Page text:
Date Posted: June 10, 2011
Print Edition: June 10, 2011
In case you wanted to know exactly how Magneto came to be the evil mastermind he is in X-Men, X2, and X-Men 3, then X-men First Class, which kicked off summer blockbuster season on June 3, is the film for you! It’s also the film for you if you love gazing into James McAvoy-as-young-Professor-X’s stunning blue eyes, or watching bad guy sidekick January Jones’ assets strain against a white bikini top, or if you really really want to see Kevin Bacon as supervillain Sebastian Shaw.
But Magneto steals the show. Michael Fassbender, who portrays the powerful metal-manipulating mutant with a ginormous chip on his shoulder, turned out the acting job of the century in what was a very meaty and well developed character arc. It really seems like the film should be called X-men: Magneto and Some Other Chumps. But it’s not; it’s called First Class after what turns out to be the first class of Professor X’s school for gifted youngsters. The gifted youngsters, including a nubile teen Mystique who is self-conscious about her mutation, mostly come across as afterthoughts when compared to the emotional journey we are taken on by Erik Lensherr, aka the amazing Magneto.
Both Mystique and Beast turn up in the later (earlier?) films, and, as is the nature with prequels, we know how they end up. The prequel is about how they get there. We know that in the future Professor X is in a wheelchair, and so most people will spend the whole movie waiting for that to happen. And even though we know that eventually X and Magneto part ways due to extreme ideological differences, it’s still rewarding to see their genuine camaraderie in the beginning. We know Charles Xavier as pretty much the nicest guy ever – but it’s fun to see him start out as a pompous UK doctorate grad with a fratboy mentality, and to see how he evolves into the revered Professor X. Especially gratifying is Wolverine’s super short cameo, which really made me wish that all moves ever had Wolverine in them. Yeah, even Driving Miss Daisy.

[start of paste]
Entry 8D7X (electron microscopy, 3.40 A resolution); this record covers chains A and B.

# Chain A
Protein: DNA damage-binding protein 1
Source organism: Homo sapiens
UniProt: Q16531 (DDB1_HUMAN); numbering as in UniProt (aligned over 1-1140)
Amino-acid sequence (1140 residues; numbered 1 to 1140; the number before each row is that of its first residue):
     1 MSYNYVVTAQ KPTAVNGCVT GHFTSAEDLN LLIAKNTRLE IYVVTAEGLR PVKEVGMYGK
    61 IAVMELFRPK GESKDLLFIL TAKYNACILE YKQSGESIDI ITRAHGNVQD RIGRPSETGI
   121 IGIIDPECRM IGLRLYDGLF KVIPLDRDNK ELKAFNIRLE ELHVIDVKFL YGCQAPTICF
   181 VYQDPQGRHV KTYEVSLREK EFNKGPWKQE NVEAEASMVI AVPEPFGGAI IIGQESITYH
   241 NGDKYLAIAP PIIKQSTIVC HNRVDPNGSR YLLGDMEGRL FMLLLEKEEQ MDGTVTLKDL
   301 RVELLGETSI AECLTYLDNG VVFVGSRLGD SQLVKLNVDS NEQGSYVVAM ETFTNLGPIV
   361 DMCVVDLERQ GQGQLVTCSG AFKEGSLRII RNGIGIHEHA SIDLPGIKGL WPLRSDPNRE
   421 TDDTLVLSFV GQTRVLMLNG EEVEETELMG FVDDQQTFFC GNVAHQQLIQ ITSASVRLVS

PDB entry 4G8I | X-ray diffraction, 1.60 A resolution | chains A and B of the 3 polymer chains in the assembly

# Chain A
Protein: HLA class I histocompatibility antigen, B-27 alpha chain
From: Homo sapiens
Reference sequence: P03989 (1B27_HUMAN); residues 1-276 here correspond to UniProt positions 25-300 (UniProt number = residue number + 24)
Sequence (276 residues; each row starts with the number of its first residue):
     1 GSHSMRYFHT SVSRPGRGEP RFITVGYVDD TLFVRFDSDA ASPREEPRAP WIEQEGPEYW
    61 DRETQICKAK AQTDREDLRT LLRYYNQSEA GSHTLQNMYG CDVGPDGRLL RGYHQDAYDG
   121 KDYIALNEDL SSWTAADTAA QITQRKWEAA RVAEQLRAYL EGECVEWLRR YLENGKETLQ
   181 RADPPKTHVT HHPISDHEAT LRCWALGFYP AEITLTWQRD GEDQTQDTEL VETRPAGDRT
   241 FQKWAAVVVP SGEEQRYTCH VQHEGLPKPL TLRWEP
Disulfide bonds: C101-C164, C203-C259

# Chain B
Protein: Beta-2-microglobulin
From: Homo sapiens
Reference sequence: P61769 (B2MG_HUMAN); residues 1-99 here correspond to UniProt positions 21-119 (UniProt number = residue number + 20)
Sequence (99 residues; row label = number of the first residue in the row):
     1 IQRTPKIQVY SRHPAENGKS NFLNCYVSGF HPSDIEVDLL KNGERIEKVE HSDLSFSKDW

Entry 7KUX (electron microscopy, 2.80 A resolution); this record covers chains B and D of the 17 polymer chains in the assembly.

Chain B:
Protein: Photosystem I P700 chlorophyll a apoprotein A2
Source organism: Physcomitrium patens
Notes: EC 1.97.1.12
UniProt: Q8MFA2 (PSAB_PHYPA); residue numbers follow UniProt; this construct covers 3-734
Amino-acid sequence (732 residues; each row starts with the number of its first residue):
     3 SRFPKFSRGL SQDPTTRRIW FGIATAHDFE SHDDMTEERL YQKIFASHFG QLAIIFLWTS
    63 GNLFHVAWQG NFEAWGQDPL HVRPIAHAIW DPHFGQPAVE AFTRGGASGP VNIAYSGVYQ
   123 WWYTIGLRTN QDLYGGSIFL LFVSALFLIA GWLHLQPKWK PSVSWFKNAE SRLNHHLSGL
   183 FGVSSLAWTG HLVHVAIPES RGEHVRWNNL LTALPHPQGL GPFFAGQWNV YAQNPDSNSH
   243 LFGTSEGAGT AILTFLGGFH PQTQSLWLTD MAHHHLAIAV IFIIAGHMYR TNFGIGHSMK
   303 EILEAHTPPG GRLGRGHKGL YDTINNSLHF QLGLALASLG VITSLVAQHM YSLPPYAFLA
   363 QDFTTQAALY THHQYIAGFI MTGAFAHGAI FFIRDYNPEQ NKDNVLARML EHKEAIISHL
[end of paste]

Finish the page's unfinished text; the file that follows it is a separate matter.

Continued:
So that’s how First Class succeeds as a prequel. But does it succeed as a standalone film? Mostly. The action is great, the swingin’ 60s time period is aesthetically pleasing (especially in the costume department), the mutant powers are awesome, and the revisionist history (Cuban Missile Crisis anyone?) works as a tried-and-true franchise plot device. Character arcs start to get a little hackneyed with a bit too much “mutant pride” and “self acceptance” schlock, but I guess that’s an important lesson for the kids these days.
Ultimately, First Class stands up as a great origin story for three key players in the later films. It also tackles the same central questions as the other films in the franchise: can humans co-exist with mutants? Will humans ever accept mutants? What makes a good mutant different from a bad mutant? It all boils down to optimism vs. pessimism, a point that is hammered forcefully into clunky dialogue near the end. Verdict? I laughed, I cried, I clapped, I ate popcorn for lunch and felt ill. Overall, a great summer action flick with very believable younger versions of characters we know and love. Go see it and bring the whole family.